The Sudden Cardiac Arrest Foundation is dedicated to bringing you the latest news and developments in sudden cardiac arrest prevention and treatment.

Heart function recovered quickly in children with COVID-19-related MIS-C condition

Research Highlights: Heart recovery began within the first week of diagnosis among children who developed COVID-19-related multisystem inflammatory syndrome (MIS-C). Children treated for MIS-C had normal heart function within three months after their first symptoms. The findings suggest children diagnosed with MIS-C may safely and gradually… Read More

Sex and sudden cardiac death in young people

Sexual intercourse is recognized as a rare precipitator of sudden cardiac death (SCD), with one forensic study of autopsies after natural death estimating that 0.2% were associated with sexual activity. The prevailing perception is that this is a problem largely afflicting middle-aged males. However a new study, published in a research letter in … Read More

The Compress and Shock Foundation crafts bill to provide tax credit for AED purchases in VA

ROANOKE, VA — When then 16-year-old Lucas Hager suffered a cardiac arrest during his high school basketball game in 2017, he recalled “I never thought something like this would happen to me, I was healthy.” Fortunately, high quality bystander cardiopulmonary resuscitation (CPR) and use of an Automated External Defibrillator (AED) saved his life.… Read More

Lowering driving restriction to 3 months after ICD implantation may be safe

Reducing the current 6-month driving restriction following a new implantable cardioverter defibrillator to 3 months may be safe, according to data published in Circulation.  “Regulatory authorities of most industrialized countries recommend 6 months of private driving restriction after implantation of a secondary prevention ICD,” Christian… Read More

For the first time in medical history, an autonomous drone helps save the life of a cardiac arrest patient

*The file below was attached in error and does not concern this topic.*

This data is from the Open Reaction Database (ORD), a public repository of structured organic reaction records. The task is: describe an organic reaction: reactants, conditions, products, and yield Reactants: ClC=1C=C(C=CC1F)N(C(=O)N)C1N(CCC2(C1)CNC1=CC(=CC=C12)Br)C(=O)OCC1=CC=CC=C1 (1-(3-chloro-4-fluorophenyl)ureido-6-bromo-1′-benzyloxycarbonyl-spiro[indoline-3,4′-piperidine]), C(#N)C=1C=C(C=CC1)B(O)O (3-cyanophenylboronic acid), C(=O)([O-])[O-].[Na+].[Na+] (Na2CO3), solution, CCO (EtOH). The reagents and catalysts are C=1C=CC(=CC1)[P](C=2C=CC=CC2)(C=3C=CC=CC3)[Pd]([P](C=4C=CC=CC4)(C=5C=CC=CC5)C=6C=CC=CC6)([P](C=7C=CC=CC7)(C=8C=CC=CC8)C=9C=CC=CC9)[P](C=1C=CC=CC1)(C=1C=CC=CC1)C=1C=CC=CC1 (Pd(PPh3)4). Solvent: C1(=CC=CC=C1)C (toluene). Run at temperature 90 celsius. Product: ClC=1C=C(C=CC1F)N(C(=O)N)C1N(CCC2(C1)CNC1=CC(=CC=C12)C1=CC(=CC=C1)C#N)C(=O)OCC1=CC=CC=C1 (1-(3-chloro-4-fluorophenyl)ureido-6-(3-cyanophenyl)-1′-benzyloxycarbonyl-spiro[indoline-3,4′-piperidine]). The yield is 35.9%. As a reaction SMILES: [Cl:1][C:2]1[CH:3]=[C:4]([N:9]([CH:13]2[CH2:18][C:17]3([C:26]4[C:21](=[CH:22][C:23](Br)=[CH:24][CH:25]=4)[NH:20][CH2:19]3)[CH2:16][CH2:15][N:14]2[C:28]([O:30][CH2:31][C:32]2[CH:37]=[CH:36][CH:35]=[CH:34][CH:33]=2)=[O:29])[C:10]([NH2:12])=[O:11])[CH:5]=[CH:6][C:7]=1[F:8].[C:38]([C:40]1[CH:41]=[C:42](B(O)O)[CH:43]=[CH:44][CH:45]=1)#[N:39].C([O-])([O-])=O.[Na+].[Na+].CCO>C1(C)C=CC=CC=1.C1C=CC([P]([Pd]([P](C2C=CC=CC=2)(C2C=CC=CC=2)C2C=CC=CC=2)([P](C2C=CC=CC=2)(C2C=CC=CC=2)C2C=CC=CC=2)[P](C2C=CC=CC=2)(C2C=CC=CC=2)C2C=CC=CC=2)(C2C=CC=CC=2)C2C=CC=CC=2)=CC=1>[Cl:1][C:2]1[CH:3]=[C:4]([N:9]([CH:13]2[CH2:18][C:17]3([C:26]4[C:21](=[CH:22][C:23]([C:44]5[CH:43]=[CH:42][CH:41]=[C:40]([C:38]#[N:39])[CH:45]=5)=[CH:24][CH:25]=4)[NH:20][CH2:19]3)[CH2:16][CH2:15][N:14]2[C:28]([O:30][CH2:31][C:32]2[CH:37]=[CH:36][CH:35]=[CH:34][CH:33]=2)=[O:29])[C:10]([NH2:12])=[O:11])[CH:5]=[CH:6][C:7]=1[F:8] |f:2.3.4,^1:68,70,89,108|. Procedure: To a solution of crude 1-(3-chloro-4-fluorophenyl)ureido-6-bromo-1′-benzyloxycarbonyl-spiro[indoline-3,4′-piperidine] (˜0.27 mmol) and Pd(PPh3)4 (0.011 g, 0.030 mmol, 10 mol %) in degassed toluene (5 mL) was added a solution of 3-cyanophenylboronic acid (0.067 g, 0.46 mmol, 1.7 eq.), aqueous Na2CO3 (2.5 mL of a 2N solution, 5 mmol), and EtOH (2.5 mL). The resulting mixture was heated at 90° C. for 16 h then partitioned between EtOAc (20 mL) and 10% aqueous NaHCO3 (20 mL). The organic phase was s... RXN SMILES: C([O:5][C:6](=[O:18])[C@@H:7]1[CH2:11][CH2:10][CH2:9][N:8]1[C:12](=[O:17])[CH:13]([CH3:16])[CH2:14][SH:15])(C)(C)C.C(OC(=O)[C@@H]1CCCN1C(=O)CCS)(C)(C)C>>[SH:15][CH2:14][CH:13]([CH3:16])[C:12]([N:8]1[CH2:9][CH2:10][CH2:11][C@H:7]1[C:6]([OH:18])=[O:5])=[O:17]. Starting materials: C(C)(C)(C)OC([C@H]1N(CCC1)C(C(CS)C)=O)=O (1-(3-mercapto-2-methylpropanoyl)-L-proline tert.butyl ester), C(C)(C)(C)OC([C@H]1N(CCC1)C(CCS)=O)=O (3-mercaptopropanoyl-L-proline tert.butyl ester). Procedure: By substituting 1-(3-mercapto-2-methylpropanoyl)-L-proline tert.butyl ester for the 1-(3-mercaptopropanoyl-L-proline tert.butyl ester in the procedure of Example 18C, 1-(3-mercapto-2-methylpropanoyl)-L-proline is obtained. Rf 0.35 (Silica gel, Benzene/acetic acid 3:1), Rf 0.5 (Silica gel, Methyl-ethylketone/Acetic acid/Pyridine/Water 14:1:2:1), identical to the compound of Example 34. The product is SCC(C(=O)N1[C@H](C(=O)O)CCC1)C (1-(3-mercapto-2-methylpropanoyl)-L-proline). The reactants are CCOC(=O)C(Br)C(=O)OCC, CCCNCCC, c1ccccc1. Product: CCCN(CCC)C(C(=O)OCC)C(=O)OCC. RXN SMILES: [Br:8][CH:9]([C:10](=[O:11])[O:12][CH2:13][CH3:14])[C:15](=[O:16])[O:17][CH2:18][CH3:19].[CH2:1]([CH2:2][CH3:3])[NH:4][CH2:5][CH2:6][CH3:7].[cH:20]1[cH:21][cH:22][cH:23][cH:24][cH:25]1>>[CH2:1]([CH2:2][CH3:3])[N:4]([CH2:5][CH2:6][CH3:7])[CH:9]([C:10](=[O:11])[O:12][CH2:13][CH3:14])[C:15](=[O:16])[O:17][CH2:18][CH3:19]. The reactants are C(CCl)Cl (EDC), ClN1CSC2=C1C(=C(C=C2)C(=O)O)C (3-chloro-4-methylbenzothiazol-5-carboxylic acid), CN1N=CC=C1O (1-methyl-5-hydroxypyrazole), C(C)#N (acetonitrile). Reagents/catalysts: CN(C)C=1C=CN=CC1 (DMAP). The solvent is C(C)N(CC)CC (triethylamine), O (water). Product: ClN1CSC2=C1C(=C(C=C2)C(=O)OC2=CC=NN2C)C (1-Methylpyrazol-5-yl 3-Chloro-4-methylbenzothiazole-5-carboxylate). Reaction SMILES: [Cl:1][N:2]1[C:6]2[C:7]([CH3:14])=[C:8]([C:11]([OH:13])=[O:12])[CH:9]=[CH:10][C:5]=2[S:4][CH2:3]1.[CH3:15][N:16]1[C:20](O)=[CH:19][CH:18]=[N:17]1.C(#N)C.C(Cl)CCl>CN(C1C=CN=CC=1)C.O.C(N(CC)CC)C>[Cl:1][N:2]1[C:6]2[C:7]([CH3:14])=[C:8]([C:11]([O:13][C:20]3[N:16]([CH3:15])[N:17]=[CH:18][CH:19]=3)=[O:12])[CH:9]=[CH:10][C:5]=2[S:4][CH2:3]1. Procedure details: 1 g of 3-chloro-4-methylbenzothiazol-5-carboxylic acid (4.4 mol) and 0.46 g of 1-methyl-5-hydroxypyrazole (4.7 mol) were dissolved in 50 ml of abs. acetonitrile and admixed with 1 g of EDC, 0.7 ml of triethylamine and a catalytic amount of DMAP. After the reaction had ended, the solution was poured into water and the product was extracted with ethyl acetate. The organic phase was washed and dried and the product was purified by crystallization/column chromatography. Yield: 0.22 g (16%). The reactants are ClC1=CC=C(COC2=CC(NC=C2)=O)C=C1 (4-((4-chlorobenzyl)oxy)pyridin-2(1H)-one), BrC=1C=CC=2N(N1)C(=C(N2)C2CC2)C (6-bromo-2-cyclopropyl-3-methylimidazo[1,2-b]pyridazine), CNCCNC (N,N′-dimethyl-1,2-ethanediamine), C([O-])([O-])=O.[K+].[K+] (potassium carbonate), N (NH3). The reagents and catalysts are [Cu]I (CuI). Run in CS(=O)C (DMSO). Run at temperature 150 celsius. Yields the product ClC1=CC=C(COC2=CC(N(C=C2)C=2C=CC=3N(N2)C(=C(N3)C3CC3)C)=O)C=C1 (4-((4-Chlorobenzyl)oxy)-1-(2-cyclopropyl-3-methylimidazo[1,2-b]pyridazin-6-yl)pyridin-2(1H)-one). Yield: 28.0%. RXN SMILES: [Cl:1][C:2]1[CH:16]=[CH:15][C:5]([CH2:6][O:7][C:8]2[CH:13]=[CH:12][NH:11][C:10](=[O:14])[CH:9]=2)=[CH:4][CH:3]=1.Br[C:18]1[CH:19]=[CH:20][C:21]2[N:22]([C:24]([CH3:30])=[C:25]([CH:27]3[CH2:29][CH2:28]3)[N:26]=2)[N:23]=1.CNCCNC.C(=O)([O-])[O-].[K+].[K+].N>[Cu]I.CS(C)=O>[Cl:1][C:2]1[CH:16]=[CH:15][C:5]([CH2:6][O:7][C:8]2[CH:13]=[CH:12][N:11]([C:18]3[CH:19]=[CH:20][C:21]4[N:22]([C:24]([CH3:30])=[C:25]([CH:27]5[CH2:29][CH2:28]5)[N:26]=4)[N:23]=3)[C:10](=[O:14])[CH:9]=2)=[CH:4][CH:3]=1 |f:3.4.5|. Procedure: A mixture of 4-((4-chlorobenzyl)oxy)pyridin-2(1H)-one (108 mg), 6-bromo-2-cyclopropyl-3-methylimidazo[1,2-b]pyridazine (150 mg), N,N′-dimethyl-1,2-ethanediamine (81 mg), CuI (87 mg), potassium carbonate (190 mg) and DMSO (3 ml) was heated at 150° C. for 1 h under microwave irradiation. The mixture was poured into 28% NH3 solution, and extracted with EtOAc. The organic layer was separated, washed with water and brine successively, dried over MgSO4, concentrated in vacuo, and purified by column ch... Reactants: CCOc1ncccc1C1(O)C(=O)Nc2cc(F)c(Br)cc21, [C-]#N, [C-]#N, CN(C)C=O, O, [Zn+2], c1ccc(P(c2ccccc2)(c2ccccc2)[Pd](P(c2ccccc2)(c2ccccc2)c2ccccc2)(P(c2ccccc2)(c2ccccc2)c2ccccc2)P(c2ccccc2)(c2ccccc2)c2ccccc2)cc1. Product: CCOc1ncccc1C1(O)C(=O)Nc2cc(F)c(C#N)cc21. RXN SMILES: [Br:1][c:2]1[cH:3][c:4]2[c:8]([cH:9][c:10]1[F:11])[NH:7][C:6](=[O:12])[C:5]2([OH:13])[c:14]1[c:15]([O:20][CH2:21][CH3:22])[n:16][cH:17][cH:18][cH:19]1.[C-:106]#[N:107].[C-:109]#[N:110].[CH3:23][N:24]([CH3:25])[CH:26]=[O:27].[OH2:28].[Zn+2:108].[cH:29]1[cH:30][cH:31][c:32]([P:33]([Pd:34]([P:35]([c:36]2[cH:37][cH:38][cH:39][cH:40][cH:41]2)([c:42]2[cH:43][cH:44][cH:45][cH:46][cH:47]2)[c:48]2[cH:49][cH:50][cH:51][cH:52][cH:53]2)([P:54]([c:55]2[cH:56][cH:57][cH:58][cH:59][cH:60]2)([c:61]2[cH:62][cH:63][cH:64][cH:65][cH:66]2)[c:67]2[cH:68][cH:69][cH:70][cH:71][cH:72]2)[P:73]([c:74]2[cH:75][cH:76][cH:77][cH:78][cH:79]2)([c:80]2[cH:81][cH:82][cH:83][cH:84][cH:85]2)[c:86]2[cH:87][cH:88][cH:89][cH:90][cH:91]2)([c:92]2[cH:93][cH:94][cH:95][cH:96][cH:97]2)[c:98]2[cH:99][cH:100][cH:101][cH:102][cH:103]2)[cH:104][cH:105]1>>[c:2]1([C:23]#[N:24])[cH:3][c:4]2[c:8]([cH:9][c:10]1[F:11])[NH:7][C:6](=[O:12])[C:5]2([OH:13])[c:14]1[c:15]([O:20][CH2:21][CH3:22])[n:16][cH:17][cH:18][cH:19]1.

GOTHENBURG, Sweden-- Everdrone's Emergency Medical Aerial Delivery service (EMADE), an innovative link in the chain of life-saving measures of Region Västra Götaland, Sweden, was put to the toughest of tests in the morning of December the 9th of 2021. In the Swedish city of Trollhättan, a 71-year-old man was shoveling snow in his driveway when he… Read More

A winter wonderland can turn deadly with heart attacks brought on by snow shoveling

DALLAS, TX--As pretty as new-fallen snow appears, shoveling sidewalks and driveways can be deadly. According to the American Heart Association, the world’s leading nonprofit organization focused on heart and brain health for all, many people may face an increased risk of a heart attack or sudden cardiac arrest after shoveling heavy snow. The… Read More

SCA survivors and family members meet in San Diego

Sudden Cardiac Arrest Foundation hosted two informal gatherings of sudden cardiac arrest survivors and family members during the Cardiac Arrest Survival Summit in San Diego. Discussions were facilitated by Mary M. Newman, MS, SCAF president, along with colleagues Ankur Doshi, MD, FACEP, University of Pittsburgh and SCAF Board Member; Sachin… Read More

Salem Fire Foundation wins the Cardiac Arrest Survival Video Contest

In recognition of their achievement, the Salem Fire Foundation will receive a Philips AED donated by CoroMed. The Citizen CPR Foundation and the Sudden Cardiac Arrest Foundation jointly conducted a video contest as part of the Cardiac Arrest Survival Summit on December 7-10 in San Diego. The goal of the contest is to increase awareness about … Read More

Juliana and Bill Schirmer named winners of Sudden Cardiac Arrest Foundation “People Saving People Award”

They could have passed by, but they decided to help. Their decision made the difference between life and death. Because of their heroic actions, Juliana and Bill Schirmer have been named winners of the Sudden Cardiac Arrest Foundation’s “People Saving People Award” for saving the life of Al Hart. Juliana and Bill Schirmer have been named winners… Read More

A Penn professor’s heart stopped at restaurant that had no defibrillator. Few are equipped with the lifesaving devices.

Kevin Volpp’s heart stopped beating while he was eating at a Seasons 52 restaurant, yet he survived after a dinner companion performed CPR and an ambulance crew arrived with an automated external defibrillator — an AED. But after he recovered, Volpp was dismayed to learn that the restaurant itself was not equipped with such a device. A Penn… Read More